The purpose of this study was to determine whether genetic markers form hDNA in a cis or a trans configuration during mammalian gene replacement. The gene targeting system is based on the wild-type hybridoma cell line, Sp6/HL, which bears a single copy of the chromosomal immunoglobulin μ-δ region that serves as the target for homologous recombination with the omega (Ω)-form of the enhancer-trap replacement vector, pCμCδpal (Fig. (Fig.1).1). As reported previously (22, 23), enhancer-trap vectors permit efficient isolation of targeted recombinants at the chromosomal μ-δ locus. The 4.2-kb Cμ and 3.5-kb Cδ flanking arms of homology in pCμCδpal were distinguishable from the corresponding regions of the chromosome at several positions as a consequence of inclusion of a 30-bp palindrome containing a unique NotI restriction enzyme site. The palindrome genetic marker is poorly repaired by the mammalian MMR system (16). Thus, following DNA replication and cell division in a recombinant bearing unrepaired hDNA, a sectored (mixed) recombinant is generated. A plating (sectoring) assay was used to recover independent recombinants. As described previously (16, 23), the procedure ensures that each recombinant represents the progeny of a single G418R cell and that the G418R product(s) of recombination is retained for molecular analysis.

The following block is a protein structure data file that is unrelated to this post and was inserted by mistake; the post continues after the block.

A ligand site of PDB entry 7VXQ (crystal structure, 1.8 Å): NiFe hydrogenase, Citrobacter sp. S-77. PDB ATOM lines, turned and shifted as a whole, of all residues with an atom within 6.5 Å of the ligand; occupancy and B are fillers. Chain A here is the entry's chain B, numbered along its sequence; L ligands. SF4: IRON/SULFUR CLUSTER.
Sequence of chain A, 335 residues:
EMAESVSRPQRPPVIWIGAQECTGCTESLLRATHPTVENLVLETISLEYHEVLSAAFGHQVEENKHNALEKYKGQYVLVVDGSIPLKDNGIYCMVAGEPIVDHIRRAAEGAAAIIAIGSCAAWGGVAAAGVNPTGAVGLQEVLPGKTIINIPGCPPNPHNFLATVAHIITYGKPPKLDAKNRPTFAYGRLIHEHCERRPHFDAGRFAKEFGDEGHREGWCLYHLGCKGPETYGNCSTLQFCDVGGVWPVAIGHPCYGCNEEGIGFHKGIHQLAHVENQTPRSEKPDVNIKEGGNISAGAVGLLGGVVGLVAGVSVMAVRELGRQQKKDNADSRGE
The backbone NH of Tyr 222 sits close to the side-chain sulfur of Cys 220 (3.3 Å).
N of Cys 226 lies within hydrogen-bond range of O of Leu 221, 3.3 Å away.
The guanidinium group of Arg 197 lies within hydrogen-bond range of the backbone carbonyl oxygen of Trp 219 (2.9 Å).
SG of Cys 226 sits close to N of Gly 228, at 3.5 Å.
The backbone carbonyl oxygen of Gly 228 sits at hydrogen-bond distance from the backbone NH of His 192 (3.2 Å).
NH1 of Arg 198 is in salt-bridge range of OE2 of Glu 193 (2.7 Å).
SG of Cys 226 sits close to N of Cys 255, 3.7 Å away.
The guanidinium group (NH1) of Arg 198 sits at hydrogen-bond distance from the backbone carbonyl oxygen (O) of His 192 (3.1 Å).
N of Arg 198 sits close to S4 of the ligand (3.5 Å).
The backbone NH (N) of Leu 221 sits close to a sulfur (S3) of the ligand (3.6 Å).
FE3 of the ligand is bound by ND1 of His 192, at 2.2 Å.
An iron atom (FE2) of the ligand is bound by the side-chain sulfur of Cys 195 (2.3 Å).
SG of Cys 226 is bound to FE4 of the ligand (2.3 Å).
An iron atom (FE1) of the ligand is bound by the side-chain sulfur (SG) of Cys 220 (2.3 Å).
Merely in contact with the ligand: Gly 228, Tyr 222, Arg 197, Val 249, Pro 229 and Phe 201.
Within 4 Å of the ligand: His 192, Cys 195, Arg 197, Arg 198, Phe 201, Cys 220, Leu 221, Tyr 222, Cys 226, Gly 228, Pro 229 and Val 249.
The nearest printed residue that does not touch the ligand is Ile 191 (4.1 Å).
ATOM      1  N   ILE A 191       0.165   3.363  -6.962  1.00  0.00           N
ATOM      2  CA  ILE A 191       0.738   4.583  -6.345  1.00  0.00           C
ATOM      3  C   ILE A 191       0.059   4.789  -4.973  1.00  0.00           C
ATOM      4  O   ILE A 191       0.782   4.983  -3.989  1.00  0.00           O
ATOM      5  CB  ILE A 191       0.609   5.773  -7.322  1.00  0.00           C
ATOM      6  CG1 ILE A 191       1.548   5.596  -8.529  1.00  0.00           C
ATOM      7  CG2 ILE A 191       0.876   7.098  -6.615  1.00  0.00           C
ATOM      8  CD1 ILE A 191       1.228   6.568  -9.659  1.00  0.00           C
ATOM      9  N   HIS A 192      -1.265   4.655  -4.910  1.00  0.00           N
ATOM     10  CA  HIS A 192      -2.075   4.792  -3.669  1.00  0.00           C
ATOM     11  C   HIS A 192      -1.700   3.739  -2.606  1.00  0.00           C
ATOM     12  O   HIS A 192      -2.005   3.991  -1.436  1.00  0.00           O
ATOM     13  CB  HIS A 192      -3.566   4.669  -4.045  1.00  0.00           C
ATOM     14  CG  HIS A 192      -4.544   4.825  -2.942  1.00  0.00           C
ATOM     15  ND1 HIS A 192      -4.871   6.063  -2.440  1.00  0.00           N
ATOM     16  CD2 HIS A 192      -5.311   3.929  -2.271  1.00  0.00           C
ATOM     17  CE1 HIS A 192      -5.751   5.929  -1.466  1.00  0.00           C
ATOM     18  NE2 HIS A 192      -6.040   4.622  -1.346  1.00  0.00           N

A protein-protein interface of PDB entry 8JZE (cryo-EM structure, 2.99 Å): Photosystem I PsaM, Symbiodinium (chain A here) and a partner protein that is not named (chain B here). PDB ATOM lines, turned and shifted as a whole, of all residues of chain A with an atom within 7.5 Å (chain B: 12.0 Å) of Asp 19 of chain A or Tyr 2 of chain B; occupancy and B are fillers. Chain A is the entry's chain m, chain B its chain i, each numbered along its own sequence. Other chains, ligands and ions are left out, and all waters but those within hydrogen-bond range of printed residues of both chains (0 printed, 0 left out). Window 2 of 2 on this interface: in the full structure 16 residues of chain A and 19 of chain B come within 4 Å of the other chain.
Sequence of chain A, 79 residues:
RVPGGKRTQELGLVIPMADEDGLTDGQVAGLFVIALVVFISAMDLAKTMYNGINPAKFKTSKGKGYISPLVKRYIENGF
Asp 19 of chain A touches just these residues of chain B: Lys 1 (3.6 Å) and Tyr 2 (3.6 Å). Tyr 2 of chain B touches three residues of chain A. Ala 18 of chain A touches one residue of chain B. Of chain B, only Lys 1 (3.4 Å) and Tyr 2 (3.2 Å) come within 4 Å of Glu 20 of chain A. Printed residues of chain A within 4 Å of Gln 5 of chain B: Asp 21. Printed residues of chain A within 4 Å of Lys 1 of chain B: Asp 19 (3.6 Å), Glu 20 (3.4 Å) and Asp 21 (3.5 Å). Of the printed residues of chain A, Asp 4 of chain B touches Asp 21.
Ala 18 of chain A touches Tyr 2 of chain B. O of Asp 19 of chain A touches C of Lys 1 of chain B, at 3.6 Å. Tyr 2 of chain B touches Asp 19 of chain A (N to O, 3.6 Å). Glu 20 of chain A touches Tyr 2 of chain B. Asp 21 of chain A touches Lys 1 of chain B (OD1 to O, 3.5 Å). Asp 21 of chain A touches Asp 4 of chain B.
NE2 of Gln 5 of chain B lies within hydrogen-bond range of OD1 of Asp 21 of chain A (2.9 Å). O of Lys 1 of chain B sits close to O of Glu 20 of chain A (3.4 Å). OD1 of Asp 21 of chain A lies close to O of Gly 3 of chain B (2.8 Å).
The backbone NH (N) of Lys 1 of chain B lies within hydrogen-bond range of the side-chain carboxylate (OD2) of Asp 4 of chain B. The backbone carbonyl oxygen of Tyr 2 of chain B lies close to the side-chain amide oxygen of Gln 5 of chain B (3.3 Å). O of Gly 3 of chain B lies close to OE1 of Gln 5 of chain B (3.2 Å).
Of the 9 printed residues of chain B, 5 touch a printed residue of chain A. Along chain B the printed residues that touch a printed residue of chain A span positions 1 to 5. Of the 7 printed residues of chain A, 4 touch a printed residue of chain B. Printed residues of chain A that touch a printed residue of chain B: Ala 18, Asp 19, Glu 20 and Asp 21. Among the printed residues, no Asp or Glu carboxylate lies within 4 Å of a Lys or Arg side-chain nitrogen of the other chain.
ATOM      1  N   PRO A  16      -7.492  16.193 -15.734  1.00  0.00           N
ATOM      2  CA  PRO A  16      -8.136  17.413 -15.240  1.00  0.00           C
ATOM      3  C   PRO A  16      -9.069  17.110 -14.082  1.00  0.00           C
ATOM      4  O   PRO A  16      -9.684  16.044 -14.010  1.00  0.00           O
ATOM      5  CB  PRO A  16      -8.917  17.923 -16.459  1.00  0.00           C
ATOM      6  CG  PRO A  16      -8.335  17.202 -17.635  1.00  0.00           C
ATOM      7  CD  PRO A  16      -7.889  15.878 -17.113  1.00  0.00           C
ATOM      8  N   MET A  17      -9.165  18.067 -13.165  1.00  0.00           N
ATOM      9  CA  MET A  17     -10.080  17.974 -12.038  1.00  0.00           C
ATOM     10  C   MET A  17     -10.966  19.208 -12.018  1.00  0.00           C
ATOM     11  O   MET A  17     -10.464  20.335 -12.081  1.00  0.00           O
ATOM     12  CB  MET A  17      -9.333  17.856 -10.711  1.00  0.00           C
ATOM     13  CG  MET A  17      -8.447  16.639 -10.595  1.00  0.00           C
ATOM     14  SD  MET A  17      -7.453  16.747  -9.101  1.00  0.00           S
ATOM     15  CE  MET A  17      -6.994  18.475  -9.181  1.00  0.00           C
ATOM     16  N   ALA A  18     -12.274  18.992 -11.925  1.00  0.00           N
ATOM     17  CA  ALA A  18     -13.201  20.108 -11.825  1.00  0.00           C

Two separate vector transfers were performed. In each, 8.7 pmol of pCμCδpal was introduced into 2 × 107 recipient Sp6/HL hybridoma cells by electroporation as described earlier (1). Within 1 h following electroporation, 0.1-ml aliquots of the culture, each containing ~6,000 hybridoma cells, were distributed to 3,333 individual wells of 96-well tissue culture plates. Trypan blue staining revealed that, on average, ~50% of the hybridoma cells survived electroporation. Therefore, each culture well received ~3,000 viable hybridoma cells. After G418 selection, the number of G418R transformants was recorded. A total of 281 independent G418R transformants were generated from the ~2 × 107 cells surviving electroporation in the two experiments, giving a transformation frequency of ~1.4 × 10−5 G418R transformants/cell. Genomic DNA was prepared from 217 independent G418R transformants and screened by PCR using primer pair AB9703-AB9745 for the specific 4.8-kb Cμ region product predicted by the gene replacement reaction (Fig. (Fig.1).1). This screening identified 12 and 16 hybridoma cell lines from the first and second electroporations, respectively, that bore the 4.8-kb Cμ region PCR product. No PCR product was evident in the remaining 189 G418R transformants, suggesting that the endogenous μ-δ region was not targeted (data not shown).